In his line, he remains one of the best filmmakers in the history of cinema. He never loses his shooting style, elegance personified. Simply elegant. Move the camera and design the plans to tell and tell a story.
His actors are always great. It relies on a series of characters to tell us the reality of this world, how the world has been distributed and everything surrounding it with an excellent staging with a good makeup and costumes, it will seem normal, but that is the way it should be.
Although you know perfectly how it will end, since it is intuited from the beginning, the script is great, it goes step by step.
It has a great picture that uses to tell you the story, it is not a mere color on the screen.
Directing, it seems that he does it alone, without thinking, but the camera is placed in the right place at every moment. There is no free plane change. It has the necessary tempo.
As the film progresses, we see how it uses the symbols correctly and always to tell us a story. A great movie for all lovers of the great cinema to enjoy.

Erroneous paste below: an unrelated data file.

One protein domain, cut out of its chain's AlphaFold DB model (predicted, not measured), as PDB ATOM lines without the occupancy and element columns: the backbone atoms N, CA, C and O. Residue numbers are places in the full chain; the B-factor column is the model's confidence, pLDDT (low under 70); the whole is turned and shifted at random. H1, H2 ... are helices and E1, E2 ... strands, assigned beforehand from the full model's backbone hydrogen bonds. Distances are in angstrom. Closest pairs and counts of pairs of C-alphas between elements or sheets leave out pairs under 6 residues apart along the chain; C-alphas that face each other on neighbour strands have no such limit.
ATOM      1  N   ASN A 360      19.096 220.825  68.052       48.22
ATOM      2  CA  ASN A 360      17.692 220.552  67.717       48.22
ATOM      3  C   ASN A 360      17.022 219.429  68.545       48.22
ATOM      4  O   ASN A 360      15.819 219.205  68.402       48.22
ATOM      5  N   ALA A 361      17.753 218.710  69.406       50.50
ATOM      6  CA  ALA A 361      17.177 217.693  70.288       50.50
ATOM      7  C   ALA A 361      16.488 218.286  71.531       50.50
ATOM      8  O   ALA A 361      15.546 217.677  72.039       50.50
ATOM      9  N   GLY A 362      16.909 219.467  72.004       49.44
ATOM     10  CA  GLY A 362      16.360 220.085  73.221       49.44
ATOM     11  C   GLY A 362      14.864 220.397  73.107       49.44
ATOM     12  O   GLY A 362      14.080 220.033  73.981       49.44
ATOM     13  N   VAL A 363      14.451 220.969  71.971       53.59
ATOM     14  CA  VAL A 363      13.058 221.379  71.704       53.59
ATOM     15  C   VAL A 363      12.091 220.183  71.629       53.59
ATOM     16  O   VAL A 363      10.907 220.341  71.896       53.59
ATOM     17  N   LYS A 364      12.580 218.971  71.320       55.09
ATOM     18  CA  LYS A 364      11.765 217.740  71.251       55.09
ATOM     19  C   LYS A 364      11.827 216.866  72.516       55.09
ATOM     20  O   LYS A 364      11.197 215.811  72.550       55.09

It will be a bit typical, but I love it when it falls in the shape of a cross when I die, I am not a believer but it is enough to see it to understand what counts.
Action / Drama
Action / Drama
Walt Kowalski is a widower who holds onto his prejudices despite the changes in his Michigan neighborhood and the world around him. Kowalski is a grumpy, tough-minded, unhappy old man who can't get along with either his kids or his neighbors. He is a Korean War veteran whose prize possession is a 1972 Gran Torino he keeps in mint condition. When his neighbor Thao, a young Hmong teenager under pressure from his gang member cousin, tries to steal his Gran Torino, Kowalski sets out to reform the youth. Drawn against his will into the life of Thao's family, Kowalski is soon taking steps to protect them from the gangs that infest their neighborhood.
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July 28, 2012 at 09:15 PM